The cover crops seem to have been doing well- this vetch is looking healthy.

I had plenty of time, so I weeded the chard and leeks and parsnips, and it felt SO good to get my hands in dirt again. This time of anticipation is so much fun- plotting and planning and deciding what to plant. Everything is so full of potential. I am excited to see what my plot looks like this summer. I'm also going to do a few pots of herbs and flowers outside my apartment, to see how things do there, and ideally to have some fresh herbs available to cook with.

 Looking a little tidier after weeding. The chard hasn't gotten huge, but has been growing steadily all winter. I'll just leave it growing for as long as it will produce. I can't get enough of it, and it helps me keep up with the dietary recommendation for lots of dark green vegetables (multicolored stems notwithstanding...)

Because of the limited space I decided not to plant any squash this year. It's easy to come by delicious, cheap, locally grown summer and winter squash in Portland, and since it takes up so much space it's not really worth it for me to grow it. I'm only going to do a few potato plants for the same reason. I LOVE new potatoes, so I'll plant a few early in March to satisfy that particular craving, but after that I can get them at the farmer's market. In the winter, I get potatoes from the Grocery Outlet store. They carry bags of Oregon-grown organic potatoes for very good prices. Potatoes are on the dirty dozen so I only get organic ones, and it breaks the bank to buy them from trendy, upmarket places when it's not farmer's market season. 

Fellow gardeners- what are you planning to grow this year?

Sunday, February 17, 2013

Simple Weekend

It's a long weekend here, since Monday is President's Day. After a week of procrastinating on pretty much everything and generally being in a funk, the weekend has gotten off to a good start. I went for a hike with a good friend yesterday morning. It was so good to get out into the woods for a few hours, breathe the fresh air (and see little green buds on bushes!) and still get home before noon (right as it started raining!). It got me good and energized, and I was able to keep that energy going all day, and finish up all my readings for one class and get lots of baking done, and other chores, in between readings.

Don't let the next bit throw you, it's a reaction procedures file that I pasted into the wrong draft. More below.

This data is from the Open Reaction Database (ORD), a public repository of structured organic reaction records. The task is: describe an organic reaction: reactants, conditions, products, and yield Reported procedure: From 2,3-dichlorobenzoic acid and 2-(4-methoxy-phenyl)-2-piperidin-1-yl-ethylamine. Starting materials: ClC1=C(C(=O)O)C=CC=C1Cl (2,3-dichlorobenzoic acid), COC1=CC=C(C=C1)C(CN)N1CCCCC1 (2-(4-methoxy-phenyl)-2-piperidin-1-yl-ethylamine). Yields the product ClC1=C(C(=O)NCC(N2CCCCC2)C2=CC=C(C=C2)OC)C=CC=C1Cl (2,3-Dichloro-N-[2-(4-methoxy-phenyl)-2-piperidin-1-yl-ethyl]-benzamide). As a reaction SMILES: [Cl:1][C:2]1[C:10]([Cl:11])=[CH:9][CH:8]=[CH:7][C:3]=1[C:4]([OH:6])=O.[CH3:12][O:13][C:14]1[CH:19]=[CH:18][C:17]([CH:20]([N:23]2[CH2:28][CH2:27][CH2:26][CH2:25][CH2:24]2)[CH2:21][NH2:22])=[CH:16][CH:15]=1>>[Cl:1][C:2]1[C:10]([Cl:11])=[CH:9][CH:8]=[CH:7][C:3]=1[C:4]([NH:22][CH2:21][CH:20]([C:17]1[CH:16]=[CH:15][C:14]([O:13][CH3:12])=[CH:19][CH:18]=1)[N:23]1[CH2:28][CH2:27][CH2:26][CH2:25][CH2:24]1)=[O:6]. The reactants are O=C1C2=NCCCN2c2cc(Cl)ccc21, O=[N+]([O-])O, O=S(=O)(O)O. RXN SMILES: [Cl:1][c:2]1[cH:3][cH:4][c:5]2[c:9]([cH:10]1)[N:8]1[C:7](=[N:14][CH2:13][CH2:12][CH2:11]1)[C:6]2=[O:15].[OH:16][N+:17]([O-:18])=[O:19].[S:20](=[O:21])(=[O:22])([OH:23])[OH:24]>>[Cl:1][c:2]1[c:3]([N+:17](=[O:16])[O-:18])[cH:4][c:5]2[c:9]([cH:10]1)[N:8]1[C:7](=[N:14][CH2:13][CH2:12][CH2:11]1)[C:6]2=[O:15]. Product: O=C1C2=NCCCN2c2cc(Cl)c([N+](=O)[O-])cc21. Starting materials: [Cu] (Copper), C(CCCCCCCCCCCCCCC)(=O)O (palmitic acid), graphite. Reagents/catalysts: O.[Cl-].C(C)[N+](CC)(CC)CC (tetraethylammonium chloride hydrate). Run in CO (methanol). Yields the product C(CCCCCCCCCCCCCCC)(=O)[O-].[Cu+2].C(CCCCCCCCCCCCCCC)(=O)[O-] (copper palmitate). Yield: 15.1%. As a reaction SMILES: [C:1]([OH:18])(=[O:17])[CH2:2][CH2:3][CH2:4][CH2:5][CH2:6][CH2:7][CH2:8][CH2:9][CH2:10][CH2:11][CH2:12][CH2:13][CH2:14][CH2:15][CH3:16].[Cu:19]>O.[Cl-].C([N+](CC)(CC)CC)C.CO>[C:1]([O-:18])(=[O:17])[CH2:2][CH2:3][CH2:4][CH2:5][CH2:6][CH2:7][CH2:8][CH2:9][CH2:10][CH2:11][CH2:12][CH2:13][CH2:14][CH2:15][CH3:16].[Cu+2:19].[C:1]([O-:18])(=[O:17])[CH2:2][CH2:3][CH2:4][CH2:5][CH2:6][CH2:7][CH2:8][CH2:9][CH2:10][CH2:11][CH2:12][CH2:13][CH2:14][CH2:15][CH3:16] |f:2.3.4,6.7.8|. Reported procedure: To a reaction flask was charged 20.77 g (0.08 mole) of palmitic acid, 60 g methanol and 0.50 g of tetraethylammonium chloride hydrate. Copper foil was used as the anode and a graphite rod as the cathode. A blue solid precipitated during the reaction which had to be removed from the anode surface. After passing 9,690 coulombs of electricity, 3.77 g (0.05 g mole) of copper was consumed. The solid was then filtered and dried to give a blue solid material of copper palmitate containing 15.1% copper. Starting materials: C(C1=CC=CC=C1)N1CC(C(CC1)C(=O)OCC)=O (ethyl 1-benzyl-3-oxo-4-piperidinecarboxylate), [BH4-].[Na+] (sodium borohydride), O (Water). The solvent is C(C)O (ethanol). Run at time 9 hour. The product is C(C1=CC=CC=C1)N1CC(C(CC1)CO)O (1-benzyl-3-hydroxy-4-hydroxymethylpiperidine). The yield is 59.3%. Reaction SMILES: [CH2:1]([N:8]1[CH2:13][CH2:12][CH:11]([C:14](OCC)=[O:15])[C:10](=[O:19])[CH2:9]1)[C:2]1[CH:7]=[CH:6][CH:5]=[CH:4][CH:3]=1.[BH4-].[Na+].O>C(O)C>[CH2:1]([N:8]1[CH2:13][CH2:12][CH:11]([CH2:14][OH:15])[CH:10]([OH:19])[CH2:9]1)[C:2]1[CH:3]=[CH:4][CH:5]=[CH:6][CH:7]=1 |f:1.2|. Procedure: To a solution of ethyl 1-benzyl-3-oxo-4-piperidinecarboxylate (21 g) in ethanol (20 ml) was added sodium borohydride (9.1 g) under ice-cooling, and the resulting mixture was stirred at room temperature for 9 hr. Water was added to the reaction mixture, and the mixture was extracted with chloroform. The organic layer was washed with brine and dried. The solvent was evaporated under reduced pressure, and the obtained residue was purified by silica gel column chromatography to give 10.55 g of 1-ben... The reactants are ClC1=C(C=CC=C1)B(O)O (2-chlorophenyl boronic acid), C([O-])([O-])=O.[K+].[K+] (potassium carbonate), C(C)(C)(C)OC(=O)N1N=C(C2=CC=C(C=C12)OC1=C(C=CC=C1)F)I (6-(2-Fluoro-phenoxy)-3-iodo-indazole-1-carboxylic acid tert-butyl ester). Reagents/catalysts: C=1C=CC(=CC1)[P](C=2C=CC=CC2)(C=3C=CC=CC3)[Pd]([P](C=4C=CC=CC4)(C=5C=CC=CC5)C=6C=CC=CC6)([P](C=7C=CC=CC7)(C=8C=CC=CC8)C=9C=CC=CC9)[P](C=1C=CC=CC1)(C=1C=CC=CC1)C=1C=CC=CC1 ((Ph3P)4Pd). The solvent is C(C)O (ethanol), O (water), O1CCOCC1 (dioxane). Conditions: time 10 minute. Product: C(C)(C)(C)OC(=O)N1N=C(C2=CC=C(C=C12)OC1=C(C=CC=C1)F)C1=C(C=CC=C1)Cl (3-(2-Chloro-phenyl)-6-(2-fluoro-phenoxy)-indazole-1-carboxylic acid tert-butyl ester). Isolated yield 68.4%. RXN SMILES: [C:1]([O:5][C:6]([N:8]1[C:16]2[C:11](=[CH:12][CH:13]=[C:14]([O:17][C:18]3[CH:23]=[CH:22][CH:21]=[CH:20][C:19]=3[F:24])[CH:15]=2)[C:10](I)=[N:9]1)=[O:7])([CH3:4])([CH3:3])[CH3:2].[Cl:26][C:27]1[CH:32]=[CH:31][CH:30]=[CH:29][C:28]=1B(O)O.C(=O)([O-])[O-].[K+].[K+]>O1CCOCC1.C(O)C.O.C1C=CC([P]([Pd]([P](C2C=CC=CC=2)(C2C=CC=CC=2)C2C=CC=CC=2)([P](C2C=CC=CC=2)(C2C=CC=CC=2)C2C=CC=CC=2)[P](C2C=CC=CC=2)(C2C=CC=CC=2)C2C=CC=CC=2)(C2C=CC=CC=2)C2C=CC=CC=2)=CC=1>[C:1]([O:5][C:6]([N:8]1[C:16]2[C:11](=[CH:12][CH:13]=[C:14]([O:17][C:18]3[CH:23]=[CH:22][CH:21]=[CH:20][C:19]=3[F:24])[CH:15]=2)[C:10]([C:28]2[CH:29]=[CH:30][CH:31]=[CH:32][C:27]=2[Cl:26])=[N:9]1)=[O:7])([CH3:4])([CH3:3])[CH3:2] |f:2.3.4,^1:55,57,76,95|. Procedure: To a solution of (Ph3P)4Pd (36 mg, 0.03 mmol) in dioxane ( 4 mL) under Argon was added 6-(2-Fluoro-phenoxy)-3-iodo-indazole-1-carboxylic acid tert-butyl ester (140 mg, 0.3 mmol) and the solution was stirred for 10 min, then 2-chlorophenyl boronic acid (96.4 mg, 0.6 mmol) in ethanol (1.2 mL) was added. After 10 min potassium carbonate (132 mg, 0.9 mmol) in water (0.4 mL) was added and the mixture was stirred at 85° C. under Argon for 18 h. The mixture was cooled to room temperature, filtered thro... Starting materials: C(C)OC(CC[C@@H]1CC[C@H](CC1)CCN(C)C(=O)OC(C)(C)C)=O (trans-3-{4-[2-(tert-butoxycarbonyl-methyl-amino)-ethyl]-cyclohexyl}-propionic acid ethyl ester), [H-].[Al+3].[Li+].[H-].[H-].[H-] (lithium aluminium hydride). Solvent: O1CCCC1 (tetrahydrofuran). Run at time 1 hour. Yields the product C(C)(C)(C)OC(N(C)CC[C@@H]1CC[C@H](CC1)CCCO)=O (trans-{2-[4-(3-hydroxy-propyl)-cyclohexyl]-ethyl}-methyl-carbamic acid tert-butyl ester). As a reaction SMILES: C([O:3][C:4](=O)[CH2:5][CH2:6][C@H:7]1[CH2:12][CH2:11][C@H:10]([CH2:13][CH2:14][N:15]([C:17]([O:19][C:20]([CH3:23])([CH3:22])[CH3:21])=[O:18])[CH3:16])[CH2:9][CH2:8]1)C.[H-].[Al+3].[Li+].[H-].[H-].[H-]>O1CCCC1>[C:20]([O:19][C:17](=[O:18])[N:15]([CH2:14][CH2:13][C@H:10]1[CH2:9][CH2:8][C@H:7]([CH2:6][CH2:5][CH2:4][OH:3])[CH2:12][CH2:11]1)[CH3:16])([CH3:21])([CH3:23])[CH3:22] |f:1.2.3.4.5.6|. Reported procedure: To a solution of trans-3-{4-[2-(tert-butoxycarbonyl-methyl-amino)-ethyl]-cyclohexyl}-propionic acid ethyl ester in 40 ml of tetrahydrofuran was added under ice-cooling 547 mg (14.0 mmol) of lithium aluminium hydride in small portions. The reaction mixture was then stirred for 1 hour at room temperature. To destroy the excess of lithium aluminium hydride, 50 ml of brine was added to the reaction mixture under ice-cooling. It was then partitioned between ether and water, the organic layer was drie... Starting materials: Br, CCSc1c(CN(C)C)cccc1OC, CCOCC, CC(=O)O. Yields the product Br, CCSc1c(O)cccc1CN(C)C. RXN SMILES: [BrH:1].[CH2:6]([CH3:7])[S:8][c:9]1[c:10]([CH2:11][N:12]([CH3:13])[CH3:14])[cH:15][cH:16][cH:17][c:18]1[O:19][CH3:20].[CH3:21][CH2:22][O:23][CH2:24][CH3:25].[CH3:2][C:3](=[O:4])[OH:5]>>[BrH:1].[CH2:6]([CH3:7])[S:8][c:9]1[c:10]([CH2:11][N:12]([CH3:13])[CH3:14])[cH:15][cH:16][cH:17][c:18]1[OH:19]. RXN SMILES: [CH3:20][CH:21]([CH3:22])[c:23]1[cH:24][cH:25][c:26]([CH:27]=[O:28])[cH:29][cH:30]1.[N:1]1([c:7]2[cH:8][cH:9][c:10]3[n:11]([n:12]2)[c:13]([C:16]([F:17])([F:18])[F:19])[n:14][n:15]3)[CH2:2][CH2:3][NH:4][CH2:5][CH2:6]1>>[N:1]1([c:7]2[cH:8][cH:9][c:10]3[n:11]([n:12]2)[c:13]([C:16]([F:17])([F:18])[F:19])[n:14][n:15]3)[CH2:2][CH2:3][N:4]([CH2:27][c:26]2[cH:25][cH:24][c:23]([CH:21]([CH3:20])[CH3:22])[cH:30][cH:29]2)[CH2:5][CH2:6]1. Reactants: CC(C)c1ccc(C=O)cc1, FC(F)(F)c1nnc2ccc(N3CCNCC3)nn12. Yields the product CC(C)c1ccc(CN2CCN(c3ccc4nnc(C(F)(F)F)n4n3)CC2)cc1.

I'm feeling the crunch of being more than halfway through the term, and it feels nice to have the energy and concentration to be able to focus a little more on school stuff so I don't get stressed out by trying to get everything done last minute.

I pulled out my garden seeds last weekend and they've been sitting in my living room as inspiration all week. This morning I carried a bag of potting soil home from the hardware store (only four blocks, but still- oof!), and today and tomorrow I will be starting some greens and veggies under the lights and mapping out and planning what to do with my community garden plot this summer.

I'm running around a bit today- I'm at the library now, and when I'm done here I'm going to try out a new bike route, going to the Mill End Store. In my opinion, it's the best fabric/yarn store in Portland, and I still have a $20 gift certificate that was a birthday gift last summer. I'm going to start a new, slightly more complicated knitting project, and I'm starting mostly from scratch in terms of supplies. For the last few years I've been knitting with needles and things from Matt's grandmother's knitting basket, but of course I don't have those anymore. I only own one pair of bamboo needles that are just right for knitting up cotton dishcloths. It's time to start building up my own collection. I'll do it a little bit at a time, as my budget allows.

It feels so nice to get the bulk of my work done at the front end of the weekend. I don't manage that particularly often, and it gets me into a good mood and makes me more productive for the rest of the weekend.

Wednesday, February 13, 2013